Continental Airlines today became the first North American airline to demonstrate the use of sustainable biofuel to power a commercial aircraft when one of its Boeing 737-800s took off from George Bush Houston Intercontinental Airport shortly after noon local time fueled in part with algae and jatropha oil.
Pratt & Whitney Canada is leading a four-year, university-industry biofuel research project under a Canada-India science and technology agreement. The program will identify and test a number of “second generation” biofuels that do not compete with food resources, such as jatropha (succulent plants), algae and biobutanol. The program will also compare current jet fuels with first- and second-generation biofuels.
Pratt & Whitney Canada is leading a four-year, university-industry biofuel research project under a Canada-India science and technology agreement. P&WC and its partners will test and compare second-generation biofuels that do not compete with food resources, such as jatropha, algae and biobutanol.
Continental Airlines last month said it would end all pilot furloughs this year to stem excessive pilot-training costs at its Continental Express subsidiary. A “flow-through” agreement negotiated in ConEx’s pilot contract in 1998 allows furloughed mainline pilots to bid for positions at the regional airline.
Honeywell Aerospace, along with Honeywell subsidiary UOP, Airbus, JetBlue and International Aero Engines (IAE), are joining efforts to develop a sustainable biofuel, using feedstocks that do not compete with food or water resources. The five partners will focus on converting bio feedstocks to commercial aviation fuels. Those feedstocks could be algae.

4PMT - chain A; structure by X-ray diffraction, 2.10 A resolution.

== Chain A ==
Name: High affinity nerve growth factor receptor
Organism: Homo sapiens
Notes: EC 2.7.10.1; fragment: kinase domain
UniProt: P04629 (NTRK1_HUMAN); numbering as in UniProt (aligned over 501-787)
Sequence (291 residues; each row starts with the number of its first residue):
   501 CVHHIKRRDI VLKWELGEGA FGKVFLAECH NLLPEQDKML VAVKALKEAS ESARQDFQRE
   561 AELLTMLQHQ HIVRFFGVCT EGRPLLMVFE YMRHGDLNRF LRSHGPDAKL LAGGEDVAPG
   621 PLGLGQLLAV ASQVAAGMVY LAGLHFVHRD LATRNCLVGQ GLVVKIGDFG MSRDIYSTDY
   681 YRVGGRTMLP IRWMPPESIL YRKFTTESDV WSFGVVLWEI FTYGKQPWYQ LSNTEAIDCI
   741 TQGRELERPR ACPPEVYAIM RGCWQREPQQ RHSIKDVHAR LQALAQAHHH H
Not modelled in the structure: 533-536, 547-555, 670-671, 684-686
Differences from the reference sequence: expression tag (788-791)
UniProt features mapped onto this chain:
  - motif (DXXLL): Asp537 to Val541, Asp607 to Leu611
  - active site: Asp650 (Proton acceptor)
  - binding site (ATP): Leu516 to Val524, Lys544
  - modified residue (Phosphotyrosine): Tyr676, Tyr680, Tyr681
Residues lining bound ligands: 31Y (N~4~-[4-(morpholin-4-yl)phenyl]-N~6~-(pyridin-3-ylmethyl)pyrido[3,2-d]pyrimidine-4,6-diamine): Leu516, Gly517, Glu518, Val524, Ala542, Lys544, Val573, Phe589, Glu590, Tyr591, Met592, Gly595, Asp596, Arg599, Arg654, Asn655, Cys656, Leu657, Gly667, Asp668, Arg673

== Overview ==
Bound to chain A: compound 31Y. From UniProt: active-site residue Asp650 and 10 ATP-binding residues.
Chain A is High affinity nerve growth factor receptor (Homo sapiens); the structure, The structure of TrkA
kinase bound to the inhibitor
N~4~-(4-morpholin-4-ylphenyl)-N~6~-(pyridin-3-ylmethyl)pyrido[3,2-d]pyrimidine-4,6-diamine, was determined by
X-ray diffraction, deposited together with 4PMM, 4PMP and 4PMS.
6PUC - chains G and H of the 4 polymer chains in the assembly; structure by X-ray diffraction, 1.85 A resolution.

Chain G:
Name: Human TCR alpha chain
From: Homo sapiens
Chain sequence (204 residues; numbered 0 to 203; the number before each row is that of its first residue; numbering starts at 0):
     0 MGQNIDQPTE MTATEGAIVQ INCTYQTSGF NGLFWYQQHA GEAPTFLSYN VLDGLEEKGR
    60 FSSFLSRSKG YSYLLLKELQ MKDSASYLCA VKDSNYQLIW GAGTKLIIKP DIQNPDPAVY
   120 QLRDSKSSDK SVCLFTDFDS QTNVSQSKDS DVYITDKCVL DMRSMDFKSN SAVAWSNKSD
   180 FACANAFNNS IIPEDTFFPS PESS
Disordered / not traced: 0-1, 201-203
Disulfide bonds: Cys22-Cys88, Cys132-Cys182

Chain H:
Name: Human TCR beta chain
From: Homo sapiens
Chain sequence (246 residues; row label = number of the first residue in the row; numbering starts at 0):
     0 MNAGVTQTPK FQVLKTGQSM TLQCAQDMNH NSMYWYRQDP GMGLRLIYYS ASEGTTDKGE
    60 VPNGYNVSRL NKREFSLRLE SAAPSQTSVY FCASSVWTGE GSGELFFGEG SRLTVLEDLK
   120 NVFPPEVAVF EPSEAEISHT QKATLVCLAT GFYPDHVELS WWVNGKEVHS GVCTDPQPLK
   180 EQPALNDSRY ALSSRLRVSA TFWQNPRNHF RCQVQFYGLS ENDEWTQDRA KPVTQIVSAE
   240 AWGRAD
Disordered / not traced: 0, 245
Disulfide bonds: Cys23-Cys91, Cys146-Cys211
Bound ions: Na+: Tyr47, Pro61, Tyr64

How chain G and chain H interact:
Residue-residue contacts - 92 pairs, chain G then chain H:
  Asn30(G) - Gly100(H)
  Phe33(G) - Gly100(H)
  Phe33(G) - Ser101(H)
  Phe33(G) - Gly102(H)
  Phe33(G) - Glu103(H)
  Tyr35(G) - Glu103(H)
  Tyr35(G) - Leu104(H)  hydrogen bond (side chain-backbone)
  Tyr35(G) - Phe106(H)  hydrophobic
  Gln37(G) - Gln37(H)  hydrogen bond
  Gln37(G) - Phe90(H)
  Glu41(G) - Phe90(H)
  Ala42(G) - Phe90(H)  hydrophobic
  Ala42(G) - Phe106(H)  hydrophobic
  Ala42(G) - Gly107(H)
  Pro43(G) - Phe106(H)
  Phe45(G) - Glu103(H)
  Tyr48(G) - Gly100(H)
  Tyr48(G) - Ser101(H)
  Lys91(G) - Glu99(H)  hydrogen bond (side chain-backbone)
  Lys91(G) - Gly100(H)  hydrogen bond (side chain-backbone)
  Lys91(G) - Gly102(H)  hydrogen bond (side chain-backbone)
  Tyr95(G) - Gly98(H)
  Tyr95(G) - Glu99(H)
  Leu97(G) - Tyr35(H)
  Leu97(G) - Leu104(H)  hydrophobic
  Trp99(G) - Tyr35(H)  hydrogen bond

Airbus and Shell recently made the first ever commercial flight using liquid fuel processed from gas when an A380 airliner flew from Filton in the UK to the airframer’s Toulouse, France headquarters. The flight marked the start of a program to evaluate the environmental impact of alternative fuels in the airline market.
Synthetic fuel seems to be the new Holy Grail of air transport. The prospect of oil reserve depletion, the need to curb CO2 emissions and energy security concerns are all encouraging the industry to find a viable alternative to the current jet-A1 kerosene that can be used in current engines.
General Electric’s research arm and the U.S. Defense Advanced Research Project Agency (Darpa) have joined forces to develop an entirely bio-based jet fuel to reduce U.S. dependence on foreign oil. The main challenge is to make the conversion process efficient. The project envisions a conversion efficiency, by energy content, of crop oil to JP-8 surrogate of between 60 and 85 percent.
Green Flight International last month conducted the first flight of a jet using 100-percent biodiesel fuel. The experimental test flight was flown by an L-29, a military aircraft that is rated to fly on a variety of fuels, including heating oil, making it a “preferred platform” for testing biodiesel in jet engines.
In a nod to increasing concerns about the environmental impact of aircraft, CFM International has successfully tested one of its engines fueled by a mix of biofuel and normal Jet-A1 kerosene.The company said the target is for a 20-percent reduction in carbon dioxide emissions.